III The Influence of Cultural Context

A Grounded Theory Study of Ethnic Tourism in Hainan, China

Shuhui Xing and Dennis Heaton

Searching for Humanistic Management in Ethnic Tourism

Humanistic management is concerned with how business promotes human well-being and adds value to society at large. Humanistic management goes beyond the dominant economistic paradigm which assumes that people are materialistic utility maximizers who value individual benefits more than group and societal benefits (Pirson, 2017). A humanistic paradigm shifts concerns about the common good, human flourishing, ethical development, social relationships, and the environment from the margins to the center.

This chapter presents a qualitative exploration of one ethnic tourism project in China which has significantly achieved collaborative relationships with indigenous inhabitants whose culture and native land form the essence of an ethnic-minority theme park. It tells a story of care for the inclusion and economic development of indigenous people while preserving their cultural heritage.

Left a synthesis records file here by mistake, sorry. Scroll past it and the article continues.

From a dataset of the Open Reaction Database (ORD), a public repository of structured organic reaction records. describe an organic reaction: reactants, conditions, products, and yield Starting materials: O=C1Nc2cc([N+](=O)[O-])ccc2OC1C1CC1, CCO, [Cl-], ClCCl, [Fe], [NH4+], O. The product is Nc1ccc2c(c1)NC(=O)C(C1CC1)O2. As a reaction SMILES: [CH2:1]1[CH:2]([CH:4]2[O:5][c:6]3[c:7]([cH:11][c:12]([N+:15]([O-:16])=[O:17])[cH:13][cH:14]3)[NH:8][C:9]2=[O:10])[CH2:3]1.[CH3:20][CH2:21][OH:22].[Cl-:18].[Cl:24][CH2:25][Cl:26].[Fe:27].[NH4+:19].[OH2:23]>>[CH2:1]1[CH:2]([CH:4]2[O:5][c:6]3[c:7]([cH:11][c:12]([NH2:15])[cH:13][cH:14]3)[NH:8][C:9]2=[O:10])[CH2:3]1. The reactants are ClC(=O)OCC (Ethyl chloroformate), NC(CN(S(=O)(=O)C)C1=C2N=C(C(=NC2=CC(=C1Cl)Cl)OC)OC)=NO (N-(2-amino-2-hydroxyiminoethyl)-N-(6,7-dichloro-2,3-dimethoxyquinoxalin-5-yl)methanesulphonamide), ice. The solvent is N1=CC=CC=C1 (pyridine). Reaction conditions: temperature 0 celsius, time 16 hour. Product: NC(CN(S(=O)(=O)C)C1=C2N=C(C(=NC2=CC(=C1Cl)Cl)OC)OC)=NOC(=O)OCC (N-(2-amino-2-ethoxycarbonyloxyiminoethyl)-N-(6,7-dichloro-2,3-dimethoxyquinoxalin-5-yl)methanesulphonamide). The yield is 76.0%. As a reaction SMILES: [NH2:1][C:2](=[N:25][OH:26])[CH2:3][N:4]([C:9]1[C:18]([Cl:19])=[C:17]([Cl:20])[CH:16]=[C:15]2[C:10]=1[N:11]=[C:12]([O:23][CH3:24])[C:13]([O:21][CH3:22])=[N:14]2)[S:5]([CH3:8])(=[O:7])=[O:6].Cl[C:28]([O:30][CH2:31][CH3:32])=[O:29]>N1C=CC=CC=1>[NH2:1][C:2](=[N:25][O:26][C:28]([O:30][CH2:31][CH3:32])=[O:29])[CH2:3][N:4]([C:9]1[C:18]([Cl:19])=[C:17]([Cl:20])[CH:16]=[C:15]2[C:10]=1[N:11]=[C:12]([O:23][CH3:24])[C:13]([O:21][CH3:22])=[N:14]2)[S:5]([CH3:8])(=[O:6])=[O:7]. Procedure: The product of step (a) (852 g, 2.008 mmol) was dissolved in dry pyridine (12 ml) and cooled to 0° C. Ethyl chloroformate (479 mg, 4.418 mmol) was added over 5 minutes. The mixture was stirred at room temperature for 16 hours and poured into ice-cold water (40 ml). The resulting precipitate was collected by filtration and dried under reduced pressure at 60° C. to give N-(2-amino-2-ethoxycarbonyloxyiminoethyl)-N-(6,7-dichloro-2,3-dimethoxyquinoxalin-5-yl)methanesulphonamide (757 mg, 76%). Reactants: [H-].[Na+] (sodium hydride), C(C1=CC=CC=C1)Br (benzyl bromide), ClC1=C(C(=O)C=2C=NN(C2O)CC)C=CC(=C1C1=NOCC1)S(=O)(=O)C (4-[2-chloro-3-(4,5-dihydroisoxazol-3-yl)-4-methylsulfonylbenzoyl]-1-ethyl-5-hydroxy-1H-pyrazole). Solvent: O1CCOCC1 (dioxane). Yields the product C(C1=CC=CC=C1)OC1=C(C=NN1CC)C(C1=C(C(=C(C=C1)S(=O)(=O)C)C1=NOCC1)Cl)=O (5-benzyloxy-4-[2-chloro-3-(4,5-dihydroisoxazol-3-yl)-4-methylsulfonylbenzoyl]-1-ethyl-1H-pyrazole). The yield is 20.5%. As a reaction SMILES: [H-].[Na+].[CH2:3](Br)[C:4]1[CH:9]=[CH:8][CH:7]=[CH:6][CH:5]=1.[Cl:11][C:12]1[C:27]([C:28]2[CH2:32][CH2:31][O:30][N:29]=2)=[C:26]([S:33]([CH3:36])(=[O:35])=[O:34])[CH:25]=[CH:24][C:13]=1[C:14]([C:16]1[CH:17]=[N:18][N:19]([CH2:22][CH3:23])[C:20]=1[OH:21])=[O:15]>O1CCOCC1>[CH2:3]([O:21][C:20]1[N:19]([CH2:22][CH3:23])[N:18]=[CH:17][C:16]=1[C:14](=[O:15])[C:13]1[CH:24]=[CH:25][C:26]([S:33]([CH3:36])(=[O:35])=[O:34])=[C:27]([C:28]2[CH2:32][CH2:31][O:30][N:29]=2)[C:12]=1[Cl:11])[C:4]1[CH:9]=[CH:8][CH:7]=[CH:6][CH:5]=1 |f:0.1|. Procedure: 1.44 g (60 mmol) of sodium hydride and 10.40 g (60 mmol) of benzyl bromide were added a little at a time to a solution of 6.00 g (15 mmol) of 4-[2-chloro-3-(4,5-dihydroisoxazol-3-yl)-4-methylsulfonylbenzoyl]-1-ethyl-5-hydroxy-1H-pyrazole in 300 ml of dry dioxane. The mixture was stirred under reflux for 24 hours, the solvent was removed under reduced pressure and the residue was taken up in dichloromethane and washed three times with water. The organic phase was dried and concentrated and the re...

In the sections which follow, we first review some of the literature about ethnic tourism, including prior research studies in China. This is followed by a description of the Bing Lang Gu tourism area and the qualitative research methods used to understand the perceptions of the local ethnic minority people, as well as other stakeholder perceptions, regarding ethnic tourism development. To explore the perceptions of various stakeholders regarding cultural preservation, management of tourism, and balancing social-culture issues in ethnic tourism development, five key stakeholder groups were interviewed: governments, tourism businesses, visitors, ethnic communities, and labor. Grounded theory analysis of the qualitative data led to the construction of an emergent human-centered theory of tourism development. The main analytical finding that is reported is sustainable ethnic tourism development outcomes are achieved when stakeholders share a common philosophy and operate with collaborative relationships. This human-centered model of ethnic tourism development is related to the philosophy of humanistic management and is contrasted to conflict-oriented models from some prior research studies on ethnic tourism in China.

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